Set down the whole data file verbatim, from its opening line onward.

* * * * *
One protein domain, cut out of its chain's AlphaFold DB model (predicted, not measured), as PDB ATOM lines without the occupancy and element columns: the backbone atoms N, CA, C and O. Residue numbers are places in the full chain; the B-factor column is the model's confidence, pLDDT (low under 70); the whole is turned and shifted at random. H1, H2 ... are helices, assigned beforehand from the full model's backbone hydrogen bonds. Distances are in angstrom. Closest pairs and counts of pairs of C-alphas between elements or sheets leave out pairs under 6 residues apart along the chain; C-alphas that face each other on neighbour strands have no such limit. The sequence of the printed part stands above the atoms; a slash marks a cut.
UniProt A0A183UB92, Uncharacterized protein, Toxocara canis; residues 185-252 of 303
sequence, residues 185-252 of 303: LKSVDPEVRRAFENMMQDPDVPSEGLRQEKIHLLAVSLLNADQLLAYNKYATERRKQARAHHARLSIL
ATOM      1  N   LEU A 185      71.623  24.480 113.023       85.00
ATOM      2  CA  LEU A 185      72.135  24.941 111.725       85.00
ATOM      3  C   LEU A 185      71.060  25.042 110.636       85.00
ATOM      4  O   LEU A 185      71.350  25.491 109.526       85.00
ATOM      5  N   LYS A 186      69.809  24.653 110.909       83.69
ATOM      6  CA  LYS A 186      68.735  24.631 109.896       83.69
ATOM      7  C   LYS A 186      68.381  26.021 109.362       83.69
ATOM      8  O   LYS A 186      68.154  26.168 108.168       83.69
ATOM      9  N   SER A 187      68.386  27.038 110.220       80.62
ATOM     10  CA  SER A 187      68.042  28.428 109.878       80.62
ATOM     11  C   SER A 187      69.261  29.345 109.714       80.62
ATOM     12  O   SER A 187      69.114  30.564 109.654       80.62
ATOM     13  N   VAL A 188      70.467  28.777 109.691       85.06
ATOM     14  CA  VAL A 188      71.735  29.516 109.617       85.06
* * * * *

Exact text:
One protein domain, cut out of its chain's AlphaFold DB model (predicted, not measured), as PDB ATOM lines without the occupancy and element columns: the backbone atoms N, CA, C and O. Residue numbers are places in the full chain; the B-factor column is the model's confidence, pLDDT (low under 70); the whole is turned and shifted at random. H1, H2 ... are helices, assigned beforehand from the full model's backbone hydrogen bonds. Distances are in angstrom. Closest pairs and counts of pairs of C-alphas between elements or sheets leave out pairs under 6 residues apart along the chain; C-alphas that face each other on neighbour strands have no such limit. The sequence of the printed part stands above the atoms; a slash marks a cut.
UniProt A0A183UB92, Uncharacterized protein, Toxocara canis; residues 185-252 of 303
sequence, residues 185-252 of 303: LKSVDPEVRRAFENMMQDPDVPSEGLRQEKIHLLAVSLLNADQLLAYNKYATERRKQARAHHARLSIL
ATOM      1  N   LEU A 185      71.623  24.480 113.023       85.00
ATOM      2  CA  LEU A 185      72.135  24.941 111.725       85.00
ATOM      3  C   LEU A 185      71.060  25.042 110.636       85.00
ATOM      4  O   LEU A 185      71.350  25.491 109.526       85.00
ATOM      5  N   LYS A 186      69.809  24.653 110.909       83.69
ATOM      6  CA  LYS A 186      68.735  24.631 109.896       83.69
ATOM      7  C   LYS A 186      68.381  26.021 109.362       83.69
ATOM      8  O   LYS A 186      68.154  26.168 108.168       83.69
ATOM      9  N   SER A 187      68.386  27.038 110.220       80.62
ATOM     10  CA  SER A 187      68.042  28.428 109.878       80.62
ATOM     11  C   SER A 187      69.261  29.345 109.714       80.62
ATOM     12  O   SER A 187      69.114  30.564 109.654       80.62
ATOM     13  N   VAL A 188      70.467  28.777 109.691       85.06
ATOM     14  CA  VAL A 188      71.735  29.516 109.617       85.06